With tough questions being asked on Capitol Hill and about 80 members of Congress calling for pressure on Saudi Arabia to lift its blockade of Yemen, it cannot be long before the Biden administration will be expected to deliver real results to end a six-year conflict that has caused what the United Nations says is the world’s worst humanitarian crisis.
The supply of aid and the lifting of the blockade would save countless lives. Yet they are consequences of the conflict, not its cause. Addressing them alone will not bring an end to war.
Neither will they change the fact that a ceasefire plan backed by the Biden administration and the Saudis has been rejected by the Houthi rebels who took control of the capital Sanaa in September 2014, with Yemen’s president going into exile when the Saudi bombing campaign started in early 2015. Whilst some deride the group’s intransigence, the impasse lies in expecting failed diplomatic solutions of the past to suddenly gain purchase in the present.
The international approach remains framed by UN Security Council Resolution 2216. Drafted by the Saudis in 2015, the resolution demanded the advancing Houthis’ unconditional surrender to the Yemeni government that had gone into exile in Riyadh.
It was never realistic to expect the Houthis, then in control of over half the country, to withdraw from seized territory and lay down arms for nothing in return. Nor with the Houthis in control of more territory today is it practical to predicate a ceasefire on these anachronistic terms.
A rationale must be given for entering negotiations. An end to the Saudi blockade of the country is a start, but it is the prospect of a power sharing arrangement after these first steps in the process that makes peace talks a possibility. In other words, instead of squabbling with the Houthis over ceasefire conditions, the US should spell out a vision of what a peace settlement could look like.
Some say any sign of concession merely emboldens the Houthis to push further – as demonstrated by the recent escalating violence in the Marib province, where the group has been attempting to take the last significant city under the official government’s control.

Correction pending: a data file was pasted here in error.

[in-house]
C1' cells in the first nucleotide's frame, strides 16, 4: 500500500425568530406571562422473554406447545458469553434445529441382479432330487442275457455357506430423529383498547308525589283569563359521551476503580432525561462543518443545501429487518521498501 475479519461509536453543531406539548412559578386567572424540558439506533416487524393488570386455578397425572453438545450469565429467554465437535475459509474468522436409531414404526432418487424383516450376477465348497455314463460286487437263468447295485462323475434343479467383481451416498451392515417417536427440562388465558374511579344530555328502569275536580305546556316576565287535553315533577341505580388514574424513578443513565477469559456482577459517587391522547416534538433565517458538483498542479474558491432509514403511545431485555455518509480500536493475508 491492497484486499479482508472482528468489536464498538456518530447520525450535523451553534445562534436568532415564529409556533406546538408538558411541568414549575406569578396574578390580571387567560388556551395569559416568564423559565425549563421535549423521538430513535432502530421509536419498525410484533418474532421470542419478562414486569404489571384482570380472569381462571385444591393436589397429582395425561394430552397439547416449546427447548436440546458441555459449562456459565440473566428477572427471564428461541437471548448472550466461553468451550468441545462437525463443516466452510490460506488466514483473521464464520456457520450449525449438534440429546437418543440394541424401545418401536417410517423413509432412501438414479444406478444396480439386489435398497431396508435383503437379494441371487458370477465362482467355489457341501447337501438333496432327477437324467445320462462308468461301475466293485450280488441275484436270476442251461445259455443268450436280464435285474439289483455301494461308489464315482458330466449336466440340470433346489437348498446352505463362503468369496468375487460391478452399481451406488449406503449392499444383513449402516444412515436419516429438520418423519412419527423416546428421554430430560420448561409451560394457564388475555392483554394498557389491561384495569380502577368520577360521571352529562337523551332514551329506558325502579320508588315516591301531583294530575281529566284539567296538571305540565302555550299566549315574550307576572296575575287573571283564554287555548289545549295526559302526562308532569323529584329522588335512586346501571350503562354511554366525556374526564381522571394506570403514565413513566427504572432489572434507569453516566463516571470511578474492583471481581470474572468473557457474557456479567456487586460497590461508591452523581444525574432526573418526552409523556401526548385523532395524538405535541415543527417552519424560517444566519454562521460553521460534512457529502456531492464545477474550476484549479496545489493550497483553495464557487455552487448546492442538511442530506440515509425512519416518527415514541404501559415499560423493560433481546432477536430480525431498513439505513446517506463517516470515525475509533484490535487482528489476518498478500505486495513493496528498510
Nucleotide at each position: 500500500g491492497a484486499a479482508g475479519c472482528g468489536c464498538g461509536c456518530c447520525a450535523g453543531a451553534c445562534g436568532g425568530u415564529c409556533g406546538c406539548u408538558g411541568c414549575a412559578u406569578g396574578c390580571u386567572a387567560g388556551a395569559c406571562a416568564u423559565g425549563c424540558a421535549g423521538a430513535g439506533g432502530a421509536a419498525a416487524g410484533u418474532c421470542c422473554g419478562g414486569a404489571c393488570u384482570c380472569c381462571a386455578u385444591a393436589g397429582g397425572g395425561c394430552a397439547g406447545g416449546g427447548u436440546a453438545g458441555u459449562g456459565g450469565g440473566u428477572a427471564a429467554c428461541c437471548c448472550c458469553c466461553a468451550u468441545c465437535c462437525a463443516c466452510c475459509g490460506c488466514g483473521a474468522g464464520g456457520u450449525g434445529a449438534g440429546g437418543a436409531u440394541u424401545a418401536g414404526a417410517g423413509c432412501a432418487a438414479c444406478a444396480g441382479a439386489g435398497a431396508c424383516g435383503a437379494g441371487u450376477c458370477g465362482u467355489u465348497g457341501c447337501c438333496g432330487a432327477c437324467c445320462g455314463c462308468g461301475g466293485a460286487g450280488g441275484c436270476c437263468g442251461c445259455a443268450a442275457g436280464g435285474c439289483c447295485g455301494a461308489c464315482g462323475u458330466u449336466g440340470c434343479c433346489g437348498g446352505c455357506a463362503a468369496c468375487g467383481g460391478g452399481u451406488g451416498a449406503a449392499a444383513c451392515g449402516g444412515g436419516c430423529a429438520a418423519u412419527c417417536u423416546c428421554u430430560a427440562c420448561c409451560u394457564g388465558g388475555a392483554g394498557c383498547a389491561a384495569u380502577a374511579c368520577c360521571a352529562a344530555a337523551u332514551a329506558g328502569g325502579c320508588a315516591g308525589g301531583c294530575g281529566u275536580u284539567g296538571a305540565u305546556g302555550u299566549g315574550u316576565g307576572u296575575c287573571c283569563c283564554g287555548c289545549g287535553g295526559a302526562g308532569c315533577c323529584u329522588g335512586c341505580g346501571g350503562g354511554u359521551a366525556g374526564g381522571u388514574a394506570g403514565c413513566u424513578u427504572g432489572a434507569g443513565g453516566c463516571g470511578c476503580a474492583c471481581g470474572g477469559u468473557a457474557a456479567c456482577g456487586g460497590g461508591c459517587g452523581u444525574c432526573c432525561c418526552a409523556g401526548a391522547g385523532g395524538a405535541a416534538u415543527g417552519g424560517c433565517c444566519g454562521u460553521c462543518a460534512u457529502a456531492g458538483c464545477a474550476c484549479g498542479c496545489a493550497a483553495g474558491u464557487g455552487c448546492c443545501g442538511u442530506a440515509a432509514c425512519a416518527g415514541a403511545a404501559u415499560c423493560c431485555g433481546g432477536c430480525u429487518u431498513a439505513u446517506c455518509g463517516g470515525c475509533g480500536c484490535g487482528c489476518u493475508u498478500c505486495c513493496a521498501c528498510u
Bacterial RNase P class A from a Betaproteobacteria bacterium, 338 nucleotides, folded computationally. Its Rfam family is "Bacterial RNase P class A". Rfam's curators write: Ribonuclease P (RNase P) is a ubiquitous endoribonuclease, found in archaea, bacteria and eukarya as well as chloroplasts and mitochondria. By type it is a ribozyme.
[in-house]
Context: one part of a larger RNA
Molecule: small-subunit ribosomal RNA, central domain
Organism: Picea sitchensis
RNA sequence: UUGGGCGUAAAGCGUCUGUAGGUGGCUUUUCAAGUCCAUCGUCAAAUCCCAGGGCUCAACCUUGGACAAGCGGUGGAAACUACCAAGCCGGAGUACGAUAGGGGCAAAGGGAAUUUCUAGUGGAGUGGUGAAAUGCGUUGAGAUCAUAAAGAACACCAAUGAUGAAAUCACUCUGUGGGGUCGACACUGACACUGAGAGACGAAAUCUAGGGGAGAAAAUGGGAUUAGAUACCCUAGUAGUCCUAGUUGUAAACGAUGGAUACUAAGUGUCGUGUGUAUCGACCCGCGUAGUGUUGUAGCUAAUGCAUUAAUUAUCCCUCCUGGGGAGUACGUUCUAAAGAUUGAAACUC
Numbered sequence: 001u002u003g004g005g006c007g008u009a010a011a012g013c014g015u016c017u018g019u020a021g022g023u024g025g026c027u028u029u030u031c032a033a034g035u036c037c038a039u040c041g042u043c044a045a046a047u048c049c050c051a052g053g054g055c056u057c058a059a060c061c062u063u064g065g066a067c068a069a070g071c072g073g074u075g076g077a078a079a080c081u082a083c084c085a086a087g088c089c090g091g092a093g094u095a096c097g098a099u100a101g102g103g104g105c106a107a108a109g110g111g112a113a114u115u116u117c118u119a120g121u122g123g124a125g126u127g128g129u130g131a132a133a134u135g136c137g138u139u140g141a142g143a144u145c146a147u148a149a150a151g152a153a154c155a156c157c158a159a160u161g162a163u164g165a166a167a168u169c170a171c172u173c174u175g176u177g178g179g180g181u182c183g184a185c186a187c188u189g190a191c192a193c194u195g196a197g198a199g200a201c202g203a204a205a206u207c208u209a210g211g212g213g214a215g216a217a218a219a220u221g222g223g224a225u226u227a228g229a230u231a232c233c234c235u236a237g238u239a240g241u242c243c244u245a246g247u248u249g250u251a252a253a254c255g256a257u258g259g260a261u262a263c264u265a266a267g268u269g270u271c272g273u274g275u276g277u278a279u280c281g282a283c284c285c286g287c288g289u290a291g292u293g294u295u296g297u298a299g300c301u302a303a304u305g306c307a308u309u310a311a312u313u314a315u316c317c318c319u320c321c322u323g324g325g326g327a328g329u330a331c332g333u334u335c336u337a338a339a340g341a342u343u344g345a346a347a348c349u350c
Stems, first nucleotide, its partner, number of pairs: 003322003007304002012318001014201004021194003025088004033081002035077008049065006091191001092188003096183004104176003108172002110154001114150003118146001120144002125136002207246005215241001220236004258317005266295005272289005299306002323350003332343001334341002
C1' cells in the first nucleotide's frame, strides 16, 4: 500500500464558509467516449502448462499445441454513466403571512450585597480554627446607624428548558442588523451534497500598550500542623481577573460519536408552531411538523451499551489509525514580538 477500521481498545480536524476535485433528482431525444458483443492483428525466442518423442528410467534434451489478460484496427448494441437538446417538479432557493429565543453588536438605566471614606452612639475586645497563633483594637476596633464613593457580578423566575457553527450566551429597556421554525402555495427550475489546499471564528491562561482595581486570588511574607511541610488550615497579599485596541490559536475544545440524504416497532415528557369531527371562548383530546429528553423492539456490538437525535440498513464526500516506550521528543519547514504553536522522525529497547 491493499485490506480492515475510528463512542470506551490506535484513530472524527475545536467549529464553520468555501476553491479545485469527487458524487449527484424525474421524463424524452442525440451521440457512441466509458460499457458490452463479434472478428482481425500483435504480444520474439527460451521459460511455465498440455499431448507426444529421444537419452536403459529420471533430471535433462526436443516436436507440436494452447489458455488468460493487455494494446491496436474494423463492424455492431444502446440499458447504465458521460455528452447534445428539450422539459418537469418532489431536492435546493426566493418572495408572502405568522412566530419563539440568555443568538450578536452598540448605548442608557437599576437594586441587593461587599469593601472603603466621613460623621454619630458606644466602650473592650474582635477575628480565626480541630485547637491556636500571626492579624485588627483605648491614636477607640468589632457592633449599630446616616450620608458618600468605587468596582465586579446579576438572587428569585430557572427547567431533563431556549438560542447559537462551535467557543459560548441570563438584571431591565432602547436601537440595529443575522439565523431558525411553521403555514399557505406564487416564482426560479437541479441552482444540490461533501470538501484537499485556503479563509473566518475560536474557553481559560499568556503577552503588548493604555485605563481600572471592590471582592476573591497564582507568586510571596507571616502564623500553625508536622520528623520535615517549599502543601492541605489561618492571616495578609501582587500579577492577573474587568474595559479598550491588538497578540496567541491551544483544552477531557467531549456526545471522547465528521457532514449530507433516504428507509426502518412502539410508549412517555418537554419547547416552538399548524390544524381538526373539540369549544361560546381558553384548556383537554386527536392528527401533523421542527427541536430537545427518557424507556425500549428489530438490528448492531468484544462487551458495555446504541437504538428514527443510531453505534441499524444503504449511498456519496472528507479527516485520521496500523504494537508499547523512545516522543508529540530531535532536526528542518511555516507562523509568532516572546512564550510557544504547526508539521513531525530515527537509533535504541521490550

It is important to understand that with peace negotiations more likely under President Joe Biden than his predecessor, the Houthis are trying to strengthen their position on the ground. This is no fault of the new US administration, it is simply the nature of war and leverage, by no means unique to Yemen or the Houthis.
Others believe the Houthis should not be allowed to hold any power at all. But it must be remembered peace is made with enemies, not friends. As in Afghanistan, where the US has been negotiating with the Taliban, the harsh reality remains to work with an unsavory group – or continue the war.
If peace is to be made, the US should not only address port blockades, but more importantly lay down a framework for serious and credible negotiations. This would best be delivered through a new US-sponsored UN Security Council Resolution to replace that of 2015. It would demonstrate that a failed international framework had been truly jettisoned.
Lawmakers call Biden’s Yemen policy a ‘historic shift’ in US foreign relations
The Biden administration could begin by dropping the impractical surrender demands of old and compel the lifting of the Saudi blockade. It should also impose an arms embargo on all warring parties in Yemen that includes a ban on weapons financing and drone and missile technology. The UK and France have not followed the US in halting arms sales to Saudi Arabia, but it seems unlikely they would oppose a new US-led UN resolution, even less vote against it. While previous resolutions imposing embargos on Somalia and Libya have hardly halted all sales or supply to those countries, they have certainly stopped nations with a vested interest in appearing lawful in equipping those on the ground.
Any new resolution should also require foreign troops to leave Yemen. This means the Saudis should leave the eastern province of Mahra, and the Emiratis the southern islands of Socotra and Mayun,The Gulf states’ intervention has not returned the government, long in exile in Saudi Arabia, back to power, nor brought peace: Rather, the Yemeni government’s continued residence stokes new local conflicts and helps legitimize a Houthi narrative of loss of sovereignty. Houthis, for their part, should understand that they cannot continue to fight their way to power through violence and, as a gesture of goodwill, they should immediately release political prisoners.
The resolution should also envisage a broader mediation framework that starts with the acknowledgment that this has never been a war just between two sides. Houthis, the Islah-Muslim Brotherhood, Southern separatists, traditional political parties, women and civil society groups – indeed, any domestic actor that has a stake in Yemen’s future, or perversely the conflict’s continuation – must participate one way or another in peace talks. Without them, peace will never be stable.